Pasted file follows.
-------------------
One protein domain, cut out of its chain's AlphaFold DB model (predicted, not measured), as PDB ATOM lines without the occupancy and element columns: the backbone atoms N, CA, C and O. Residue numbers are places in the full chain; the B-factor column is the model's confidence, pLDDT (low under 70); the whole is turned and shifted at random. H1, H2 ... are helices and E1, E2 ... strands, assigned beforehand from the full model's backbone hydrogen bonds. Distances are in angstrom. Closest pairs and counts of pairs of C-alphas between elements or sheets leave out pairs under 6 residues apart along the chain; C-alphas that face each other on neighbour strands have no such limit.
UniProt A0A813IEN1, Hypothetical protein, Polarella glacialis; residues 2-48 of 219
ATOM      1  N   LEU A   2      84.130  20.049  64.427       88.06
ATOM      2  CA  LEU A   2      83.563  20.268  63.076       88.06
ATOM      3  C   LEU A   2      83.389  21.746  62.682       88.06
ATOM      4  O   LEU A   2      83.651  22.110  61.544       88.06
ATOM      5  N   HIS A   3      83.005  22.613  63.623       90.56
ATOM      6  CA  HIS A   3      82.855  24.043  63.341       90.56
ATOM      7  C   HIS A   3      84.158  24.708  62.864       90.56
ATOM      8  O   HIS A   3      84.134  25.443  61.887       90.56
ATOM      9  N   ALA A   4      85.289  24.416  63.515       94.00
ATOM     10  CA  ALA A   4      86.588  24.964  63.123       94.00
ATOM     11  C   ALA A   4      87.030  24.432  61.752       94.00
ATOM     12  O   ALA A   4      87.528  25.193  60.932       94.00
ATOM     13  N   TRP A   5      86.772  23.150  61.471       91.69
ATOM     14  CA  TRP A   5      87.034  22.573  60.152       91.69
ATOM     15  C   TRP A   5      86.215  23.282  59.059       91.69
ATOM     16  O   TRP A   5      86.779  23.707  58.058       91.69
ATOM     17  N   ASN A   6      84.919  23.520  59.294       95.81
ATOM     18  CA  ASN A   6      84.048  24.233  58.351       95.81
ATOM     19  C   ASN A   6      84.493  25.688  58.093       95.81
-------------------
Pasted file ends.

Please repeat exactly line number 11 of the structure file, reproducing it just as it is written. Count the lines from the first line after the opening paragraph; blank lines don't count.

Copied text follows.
ATOM     10  CA  ALA A   4      86.588  24.964  63.123       94.00